US LNG exports take off

US to become world's 3rd-largest exporter of liquefied gas in 2019

The liquefied natural gas export capacity of the U.S. will climb to 8.9 Bcf/d by the end of 2019 as the country overtakes Malaysia to become the third-largest exporter of the commodity in the world, the U.S. Energy Information Administration said. The agency's projection reflects a major ramp-up for a budding U.S. industry that is on track to more than double the LNG export capacity of 3.6 Bcf/d that was reached when Dominion Energy Inc.'s Cove Point LNG in Maryland came online early in 2018.

DOE looks for 'win for everybody' in LNG exports to Europe

A top U.S. Department of Energy official said the Trump administration has made progress in its effort to spur European imports of U.S. liquefied natural gas. Undersecretary of Energy Mark Menezes cited recent developments: Cheniere Energy Inc. landed a deal to supply LNG to Poland, and Germany has discussed the prospect of a new receiving terminal. But he said the case for U.S. LNG is not driven by economics alone.

Asia to dominate world LNG demand growth and boost US exports, report says

Asia will account for 86% of the world's growth in demand for liquefied natural gas through 2030, adding 143 million tonnes per annum of demand from 2017 to 2030, Bloomberg New Energy Finance said in a study that highlighted the region's importance to the U.S. LNG industry. A trade dispute between China and the U.S. has created uncertainty in the LNG market, but Bloomberg NEF still anticipated that the growth of demand in Asia and a drive to cut the cost of U.S. LNG will lead to sales and purchase agreements with U.S. developers.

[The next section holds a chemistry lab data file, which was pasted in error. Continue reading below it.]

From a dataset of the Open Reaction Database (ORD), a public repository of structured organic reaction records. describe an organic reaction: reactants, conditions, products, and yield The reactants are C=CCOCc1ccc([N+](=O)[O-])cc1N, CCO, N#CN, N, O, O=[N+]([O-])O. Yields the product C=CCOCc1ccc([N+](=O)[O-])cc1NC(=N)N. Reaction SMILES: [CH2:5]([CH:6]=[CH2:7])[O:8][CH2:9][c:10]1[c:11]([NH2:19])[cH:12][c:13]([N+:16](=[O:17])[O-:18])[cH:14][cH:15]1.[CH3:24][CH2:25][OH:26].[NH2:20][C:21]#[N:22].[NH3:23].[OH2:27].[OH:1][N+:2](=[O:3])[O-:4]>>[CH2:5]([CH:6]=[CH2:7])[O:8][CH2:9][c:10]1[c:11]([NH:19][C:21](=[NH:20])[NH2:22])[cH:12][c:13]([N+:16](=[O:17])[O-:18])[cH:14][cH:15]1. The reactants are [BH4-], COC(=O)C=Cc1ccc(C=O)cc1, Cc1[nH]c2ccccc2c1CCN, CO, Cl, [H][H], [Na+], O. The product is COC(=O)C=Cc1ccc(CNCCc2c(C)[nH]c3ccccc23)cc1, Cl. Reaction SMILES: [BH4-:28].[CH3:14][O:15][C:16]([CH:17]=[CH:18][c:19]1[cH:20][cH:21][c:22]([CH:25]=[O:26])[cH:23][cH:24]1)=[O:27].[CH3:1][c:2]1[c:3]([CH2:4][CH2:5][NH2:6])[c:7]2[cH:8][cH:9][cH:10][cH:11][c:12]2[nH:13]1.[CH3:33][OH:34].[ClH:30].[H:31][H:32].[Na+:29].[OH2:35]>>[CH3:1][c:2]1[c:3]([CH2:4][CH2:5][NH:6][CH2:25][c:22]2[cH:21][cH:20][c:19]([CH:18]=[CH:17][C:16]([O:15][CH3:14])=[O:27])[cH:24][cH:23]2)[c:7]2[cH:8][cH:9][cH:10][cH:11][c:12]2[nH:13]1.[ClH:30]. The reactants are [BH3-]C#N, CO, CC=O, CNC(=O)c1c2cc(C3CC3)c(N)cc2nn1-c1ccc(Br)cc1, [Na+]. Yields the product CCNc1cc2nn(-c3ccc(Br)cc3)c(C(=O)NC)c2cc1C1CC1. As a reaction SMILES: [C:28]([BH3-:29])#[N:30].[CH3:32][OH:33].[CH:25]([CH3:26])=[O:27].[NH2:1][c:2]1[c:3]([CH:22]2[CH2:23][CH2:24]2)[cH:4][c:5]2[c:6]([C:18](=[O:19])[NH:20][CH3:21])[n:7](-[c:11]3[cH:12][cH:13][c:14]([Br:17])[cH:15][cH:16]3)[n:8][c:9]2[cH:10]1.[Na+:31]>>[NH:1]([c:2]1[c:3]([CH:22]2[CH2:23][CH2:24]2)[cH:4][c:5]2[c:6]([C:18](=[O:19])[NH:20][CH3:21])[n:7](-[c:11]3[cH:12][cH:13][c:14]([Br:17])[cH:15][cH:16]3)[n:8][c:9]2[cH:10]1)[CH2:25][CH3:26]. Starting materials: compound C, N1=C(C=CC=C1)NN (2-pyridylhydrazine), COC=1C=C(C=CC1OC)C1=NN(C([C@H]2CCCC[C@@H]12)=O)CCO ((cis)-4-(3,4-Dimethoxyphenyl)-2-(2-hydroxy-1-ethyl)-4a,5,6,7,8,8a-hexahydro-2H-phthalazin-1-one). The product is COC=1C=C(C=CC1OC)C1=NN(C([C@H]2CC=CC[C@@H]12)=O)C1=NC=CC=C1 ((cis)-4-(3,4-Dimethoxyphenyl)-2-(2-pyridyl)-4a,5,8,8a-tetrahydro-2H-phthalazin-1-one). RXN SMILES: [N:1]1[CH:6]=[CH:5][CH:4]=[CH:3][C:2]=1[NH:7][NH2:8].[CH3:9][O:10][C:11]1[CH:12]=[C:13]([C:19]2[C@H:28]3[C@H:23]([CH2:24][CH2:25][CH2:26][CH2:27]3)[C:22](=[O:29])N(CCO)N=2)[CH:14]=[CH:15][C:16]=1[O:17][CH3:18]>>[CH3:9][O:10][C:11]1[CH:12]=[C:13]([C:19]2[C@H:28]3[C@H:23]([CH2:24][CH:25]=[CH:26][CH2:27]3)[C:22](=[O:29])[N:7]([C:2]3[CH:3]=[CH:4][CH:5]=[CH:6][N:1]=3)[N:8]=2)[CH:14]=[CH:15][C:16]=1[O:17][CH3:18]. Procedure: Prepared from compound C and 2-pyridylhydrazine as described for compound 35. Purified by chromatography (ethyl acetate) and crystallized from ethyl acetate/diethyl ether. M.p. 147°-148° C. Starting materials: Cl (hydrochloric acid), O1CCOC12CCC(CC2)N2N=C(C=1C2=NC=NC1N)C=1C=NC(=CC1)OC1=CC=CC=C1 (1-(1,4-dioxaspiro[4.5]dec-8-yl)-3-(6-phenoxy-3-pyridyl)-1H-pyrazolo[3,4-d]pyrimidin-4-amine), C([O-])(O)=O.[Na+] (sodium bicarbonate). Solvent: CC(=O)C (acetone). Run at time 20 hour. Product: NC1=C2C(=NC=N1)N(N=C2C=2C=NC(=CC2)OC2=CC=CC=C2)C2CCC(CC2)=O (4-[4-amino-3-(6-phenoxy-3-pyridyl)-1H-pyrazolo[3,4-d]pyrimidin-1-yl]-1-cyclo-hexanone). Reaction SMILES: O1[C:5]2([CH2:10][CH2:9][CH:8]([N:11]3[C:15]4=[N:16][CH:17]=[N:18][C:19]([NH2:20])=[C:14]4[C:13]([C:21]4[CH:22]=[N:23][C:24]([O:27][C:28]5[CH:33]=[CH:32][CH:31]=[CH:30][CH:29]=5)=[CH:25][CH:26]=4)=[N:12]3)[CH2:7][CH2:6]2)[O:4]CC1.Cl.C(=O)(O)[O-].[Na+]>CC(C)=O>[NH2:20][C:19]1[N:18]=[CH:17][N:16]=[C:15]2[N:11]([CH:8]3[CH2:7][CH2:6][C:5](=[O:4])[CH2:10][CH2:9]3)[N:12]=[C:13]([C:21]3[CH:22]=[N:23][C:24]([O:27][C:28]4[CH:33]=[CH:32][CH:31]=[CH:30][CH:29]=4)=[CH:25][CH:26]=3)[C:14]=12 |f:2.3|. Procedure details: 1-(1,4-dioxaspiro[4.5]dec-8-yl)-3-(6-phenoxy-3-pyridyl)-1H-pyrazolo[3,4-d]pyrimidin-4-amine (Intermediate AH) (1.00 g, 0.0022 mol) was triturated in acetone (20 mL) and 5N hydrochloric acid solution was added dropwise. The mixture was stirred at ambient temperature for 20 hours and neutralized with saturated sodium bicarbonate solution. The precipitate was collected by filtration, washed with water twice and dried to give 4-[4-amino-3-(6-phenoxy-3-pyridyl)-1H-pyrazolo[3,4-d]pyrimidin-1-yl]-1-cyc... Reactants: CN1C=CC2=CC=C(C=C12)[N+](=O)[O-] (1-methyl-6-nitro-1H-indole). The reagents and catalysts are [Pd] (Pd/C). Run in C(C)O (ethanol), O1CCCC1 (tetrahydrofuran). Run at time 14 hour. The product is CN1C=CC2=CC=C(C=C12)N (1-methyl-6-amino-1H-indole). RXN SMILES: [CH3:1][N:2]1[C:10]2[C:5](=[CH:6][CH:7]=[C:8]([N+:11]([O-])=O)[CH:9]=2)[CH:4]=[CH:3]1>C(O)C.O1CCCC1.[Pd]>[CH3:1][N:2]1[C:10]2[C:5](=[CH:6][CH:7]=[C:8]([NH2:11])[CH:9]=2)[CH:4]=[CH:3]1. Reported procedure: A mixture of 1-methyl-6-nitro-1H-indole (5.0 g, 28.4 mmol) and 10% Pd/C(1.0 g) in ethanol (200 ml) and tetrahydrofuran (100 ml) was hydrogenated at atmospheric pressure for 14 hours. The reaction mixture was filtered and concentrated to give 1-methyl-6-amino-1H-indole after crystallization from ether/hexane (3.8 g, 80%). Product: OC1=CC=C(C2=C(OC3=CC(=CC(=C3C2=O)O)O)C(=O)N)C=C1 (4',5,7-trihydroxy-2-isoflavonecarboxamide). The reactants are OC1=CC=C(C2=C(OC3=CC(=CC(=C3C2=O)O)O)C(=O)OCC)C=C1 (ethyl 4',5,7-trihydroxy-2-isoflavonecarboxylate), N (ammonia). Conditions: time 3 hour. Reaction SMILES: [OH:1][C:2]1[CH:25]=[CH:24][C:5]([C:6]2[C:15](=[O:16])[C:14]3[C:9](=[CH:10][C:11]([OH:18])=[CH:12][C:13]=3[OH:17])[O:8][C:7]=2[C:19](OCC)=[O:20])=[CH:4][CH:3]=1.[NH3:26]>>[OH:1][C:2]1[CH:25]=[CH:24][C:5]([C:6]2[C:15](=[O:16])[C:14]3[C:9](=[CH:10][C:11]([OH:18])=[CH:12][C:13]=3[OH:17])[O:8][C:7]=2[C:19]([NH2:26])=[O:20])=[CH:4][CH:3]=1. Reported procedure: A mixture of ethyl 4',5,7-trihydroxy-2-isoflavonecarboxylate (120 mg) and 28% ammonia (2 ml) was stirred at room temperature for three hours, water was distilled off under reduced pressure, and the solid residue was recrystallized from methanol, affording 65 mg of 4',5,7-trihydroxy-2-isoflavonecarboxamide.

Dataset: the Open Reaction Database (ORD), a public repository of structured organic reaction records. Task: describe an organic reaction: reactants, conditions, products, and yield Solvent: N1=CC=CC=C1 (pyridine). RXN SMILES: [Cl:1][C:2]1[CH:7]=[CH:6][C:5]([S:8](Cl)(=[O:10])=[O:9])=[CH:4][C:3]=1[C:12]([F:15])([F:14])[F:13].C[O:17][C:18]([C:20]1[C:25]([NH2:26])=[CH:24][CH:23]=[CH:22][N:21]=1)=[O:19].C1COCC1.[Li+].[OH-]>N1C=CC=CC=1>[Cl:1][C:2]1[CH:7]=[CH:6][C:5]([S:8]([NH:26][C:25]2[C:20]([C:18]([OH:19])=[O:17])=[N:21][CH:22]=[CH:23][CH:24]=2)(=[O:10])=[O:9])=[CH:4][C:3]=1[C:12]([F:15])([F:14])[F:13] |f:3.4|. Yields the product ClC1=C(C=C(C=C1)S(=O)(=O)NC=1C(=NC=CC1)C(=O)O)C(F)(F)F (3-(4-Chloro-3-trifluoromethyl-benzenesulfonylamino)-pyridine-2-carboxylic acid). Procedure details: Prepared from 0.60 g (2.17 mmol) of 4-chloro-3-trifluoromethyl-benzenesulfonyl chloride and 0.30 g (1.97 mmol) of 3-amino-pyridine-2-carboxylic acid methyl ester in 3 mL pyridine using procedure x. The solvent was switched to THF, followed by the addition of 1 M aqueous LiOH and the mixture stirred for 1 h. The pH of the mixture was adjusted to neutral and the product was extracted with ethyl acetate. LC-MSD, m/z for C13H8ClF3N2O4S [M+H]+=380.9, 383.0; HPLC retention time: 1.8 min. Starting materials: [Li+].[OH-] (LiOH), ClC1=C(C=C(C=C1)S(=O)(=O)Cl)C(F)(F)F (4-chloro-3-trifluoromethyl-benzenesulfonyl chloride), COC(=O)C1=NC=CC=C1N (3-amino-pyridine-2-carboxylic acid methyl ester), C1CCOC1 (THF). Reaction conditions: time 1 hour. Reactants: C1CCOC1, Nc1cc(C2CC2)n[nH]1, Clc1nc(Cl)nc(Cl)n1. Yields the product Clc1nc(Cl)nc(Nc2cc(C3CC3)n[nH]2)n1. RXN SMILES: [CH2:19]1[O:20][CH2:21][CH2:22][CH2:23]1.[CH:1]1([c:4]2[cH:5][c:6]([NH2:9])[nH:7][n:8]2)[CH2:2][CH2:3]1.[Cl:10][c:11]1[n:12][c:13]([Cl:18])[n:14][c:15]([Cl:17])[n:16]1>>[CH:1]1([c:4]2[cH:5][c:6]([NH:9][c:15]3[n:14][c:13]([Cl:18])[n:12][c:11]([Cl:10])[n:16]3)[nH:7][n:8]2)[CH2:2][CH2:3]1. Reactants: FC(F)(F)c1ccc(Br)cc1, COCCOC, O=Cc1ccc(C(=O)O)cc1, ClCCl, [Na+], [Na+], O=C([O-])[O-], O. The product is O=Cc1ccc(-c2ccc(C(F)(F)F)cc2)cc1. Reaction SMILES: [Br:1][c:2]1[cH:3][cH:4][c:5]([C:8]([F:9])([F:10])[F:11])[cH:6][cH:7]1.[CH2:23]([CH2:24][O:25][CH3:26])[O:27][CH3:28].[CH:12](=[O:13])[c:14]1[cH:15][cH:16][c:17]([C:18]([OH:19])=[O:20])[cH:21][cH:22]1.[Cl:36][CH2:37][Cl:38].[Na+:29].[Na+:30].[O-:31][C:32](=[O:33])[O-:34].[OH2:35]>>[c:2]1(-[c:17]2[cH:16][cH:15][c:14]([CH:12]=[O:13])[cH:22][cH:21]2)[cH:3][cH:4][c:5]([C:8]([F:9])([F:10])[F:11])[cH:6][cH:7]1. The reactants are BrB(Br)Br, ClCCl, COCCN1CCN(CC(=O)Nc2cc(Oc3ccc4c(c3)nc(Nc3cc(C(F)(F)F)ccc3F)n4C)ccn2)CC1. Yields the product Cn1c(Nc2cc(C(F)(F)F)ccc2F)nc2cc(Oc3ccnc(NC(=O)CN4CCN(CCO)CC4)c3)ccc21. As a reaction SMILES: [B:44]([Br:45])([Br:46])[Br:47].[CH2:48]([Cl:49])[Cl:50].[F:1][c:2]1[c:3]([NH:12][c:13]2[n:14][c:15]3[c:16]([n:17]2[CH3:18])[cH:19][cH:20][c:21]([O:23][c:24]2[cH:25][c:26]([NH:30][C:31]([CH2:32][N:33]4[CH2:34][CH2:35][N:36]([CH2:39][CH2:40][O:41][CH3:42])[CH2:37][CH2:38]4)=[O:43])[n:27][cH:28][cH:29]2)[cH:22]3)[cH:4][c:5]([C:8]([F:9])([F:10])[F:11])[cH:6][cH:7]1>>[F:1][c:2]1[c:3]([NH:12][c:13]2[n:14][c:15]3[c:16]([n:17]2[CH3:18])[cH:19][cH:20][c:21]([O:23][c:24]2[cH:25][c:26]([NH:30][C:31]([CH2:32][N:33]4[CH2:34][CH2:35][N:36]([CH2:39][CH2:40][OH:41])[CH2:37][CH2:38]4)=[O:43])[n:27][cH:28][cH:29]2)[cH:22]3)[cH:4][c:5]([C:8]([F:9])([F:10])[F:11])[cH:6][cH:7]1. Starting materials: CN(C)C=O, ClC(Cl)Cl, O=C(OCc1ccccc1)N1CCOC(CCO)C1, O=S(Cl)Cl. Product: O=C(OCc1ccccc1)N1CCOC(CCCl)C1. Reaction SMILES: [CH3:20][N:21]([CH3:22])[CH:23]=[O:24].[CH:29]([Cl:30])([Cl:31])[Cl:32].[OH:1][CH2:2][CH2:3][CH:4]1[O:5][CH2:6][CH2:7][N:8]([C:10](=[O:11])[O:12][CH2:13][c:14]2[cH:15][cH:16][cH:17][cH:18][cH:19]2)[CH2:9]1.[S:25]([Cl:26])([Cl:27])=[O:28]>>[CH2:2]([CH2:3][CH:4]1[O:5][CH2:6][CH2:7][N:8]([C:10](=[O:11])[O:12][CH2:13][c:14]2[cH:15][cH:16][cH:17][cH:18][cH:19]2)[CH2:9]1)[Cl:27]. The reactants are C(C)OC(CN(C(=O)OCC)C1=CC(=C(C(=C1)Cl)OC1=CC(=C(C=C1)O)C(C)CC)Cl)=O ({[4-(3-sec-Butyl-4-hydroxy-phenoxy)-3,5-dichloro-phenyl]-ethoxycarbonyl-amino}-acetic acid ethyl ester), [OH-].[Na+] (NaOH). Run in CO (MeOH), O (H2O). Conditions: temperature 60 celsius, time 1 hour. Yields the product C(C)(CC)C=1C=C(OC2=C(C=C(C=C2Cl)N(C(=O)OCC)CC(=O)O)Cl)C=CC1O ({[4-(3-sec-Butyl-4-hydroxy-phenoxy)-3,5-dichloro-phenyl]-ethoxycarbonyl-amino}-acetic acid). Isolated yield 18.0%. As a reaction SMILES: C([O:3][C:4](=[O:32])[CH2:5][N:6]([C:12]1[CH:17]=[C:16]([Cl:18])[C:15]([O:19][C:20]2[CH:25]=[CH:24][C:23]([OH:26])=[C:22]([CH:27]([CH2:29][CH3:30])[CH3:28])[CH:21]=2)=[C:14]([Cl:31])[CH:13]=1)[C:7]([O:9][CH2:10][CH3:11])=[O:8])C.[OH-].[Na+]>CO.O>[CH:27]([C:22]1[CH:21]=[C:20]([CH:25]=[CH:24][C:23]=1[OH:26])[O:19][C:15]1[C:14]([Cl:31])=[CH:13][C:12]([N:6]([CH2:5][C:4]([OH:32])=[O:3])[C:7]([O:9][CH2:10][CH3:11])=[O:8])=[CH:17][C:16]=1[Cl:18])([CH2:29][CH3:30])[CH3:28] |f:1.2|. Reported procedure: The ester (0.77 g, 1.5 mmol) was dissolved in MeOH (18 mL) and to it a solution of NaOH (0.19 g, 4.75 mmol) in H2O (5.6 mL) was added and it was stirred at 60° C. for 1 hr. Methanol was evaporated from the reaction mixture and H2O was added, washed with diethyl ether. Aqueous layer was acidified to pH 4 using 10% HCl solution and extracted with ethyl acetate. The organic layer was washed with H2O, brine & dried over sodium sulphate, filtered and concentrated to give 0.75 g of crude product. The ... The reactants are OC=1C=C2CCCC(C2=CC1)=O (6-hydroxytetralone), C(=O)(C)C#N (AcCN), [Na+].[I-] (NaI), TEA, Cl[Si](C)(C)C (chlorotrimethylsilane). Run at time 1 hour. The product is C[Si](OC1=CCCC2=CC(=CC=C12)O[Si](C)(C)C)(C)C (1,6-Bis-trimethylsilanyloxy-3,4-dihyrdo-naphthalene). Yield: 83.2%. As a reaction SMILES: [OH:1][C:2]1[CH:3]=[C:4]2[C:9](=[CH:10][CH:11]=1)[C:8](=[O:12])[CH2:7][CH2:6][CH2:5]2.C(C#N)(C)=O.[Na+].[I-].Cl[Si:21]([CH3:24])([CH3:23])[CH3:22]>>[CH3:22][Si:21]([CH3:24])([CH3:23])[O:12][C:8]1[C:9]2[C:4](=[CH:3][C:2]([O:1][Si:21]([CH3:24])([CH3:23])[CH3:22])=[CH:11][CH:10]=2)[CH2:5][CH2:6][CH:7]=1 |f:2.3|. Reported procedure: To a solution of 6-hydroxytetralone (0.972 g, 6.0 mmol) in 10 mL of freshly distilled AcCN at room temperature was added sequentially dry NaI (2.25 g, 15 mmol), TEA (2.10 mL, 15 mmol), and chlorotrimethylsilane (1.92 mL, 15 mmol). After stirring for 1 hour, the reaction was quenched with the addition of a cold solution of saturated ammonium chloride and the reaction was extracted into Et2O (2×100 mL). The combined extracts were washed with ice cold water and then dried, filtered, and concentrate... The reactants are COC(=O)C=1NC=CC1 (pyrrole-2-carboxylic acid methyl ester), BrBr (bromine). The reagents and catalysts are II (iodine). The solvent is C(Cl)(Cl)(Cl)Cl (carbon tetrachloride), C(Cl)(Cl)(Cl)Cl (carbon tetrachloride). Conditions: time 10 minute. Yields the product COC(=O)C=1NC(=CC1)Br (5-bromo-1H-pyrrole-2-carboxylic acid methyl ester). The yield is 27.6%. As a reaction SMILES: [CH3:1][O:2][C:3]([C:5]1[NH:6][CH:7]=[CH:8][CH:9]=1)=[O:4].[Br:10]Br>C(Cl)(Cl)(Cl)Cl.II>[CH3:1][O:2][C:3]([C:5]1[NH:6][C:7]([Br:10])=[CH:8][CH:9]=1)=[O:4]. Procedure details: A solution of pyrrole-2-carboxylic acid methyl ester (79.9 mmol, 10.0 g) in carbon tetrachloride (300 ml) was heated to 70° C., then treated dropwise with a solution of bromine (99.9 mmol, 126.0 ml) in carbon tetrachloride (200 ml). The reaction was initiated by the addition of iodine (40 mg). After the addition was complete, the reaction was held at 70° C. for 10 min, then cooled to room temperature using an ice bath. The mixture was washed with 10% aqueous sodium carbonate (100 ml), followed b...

High-profile pipeline projects face legal, regulatory hurdles

'Bad time' for Atlantic Coast, Mountain Valley pipelines, analysts say

Energy industry analysts agreed that the moves of the Federal Energy Regulatory Commission to halt construction on the $6 billion to $6.5 billion Atlantic Coast Pipeline LLC project and the $3.5 billion to $3.7 billion Mountain Valley Pipeline LLC project will likely slow the two mid-Atlantic interstate natural gas transportation projects. Pipeline industry analysts said the orders stopping construction make the projected start dates for the two pipelines uncertain. The combination of rising costs and lengthy litigation could prompt regulators to take a closer look at the need for the pipelines.

Rover's rocky road: Series of issues keeps $4B gas pipeline project from finish

The $4.2 billion Rover Pipeline LLC project is almost ready to open its full 3.25 Bcf/d of natural gas takeaway capacity for Marcellus and Utica producers, but the kinds of problems that hampered its development and provoked federal and state regulators are still with the company and keeping the project from entering full operation. Slip-ups in construction and delays in environmental restoration brought the scrutiny of the Federal Energy Regulatory Commission and the Ohio Environmental Protection Agency at several points during construction of the 511-mile Rover pipeline.

With Trans Mountain pipeline sale, Kinder Morgan dodges debacle of delay

Kinder Morgan Inc. ended its 13-year tenure as owner of the Trans Mountain pipeline system, and its long-hoped-for expansion might be no closer to reality than it was in 2005 amid a regulatory and legal process that could drag on in Canadian courts and before regulators for years. The government of Canada closed its approximately C$4.5 billion purchase of Trans Mountain one day after Kinder Morgan Canada shareholders voted 99% in favor of the deal, just after news broke that the nation's Federal Court of Appeal had effectively annulled permits for the C$7.4 billion project to almost triple the line's capacity.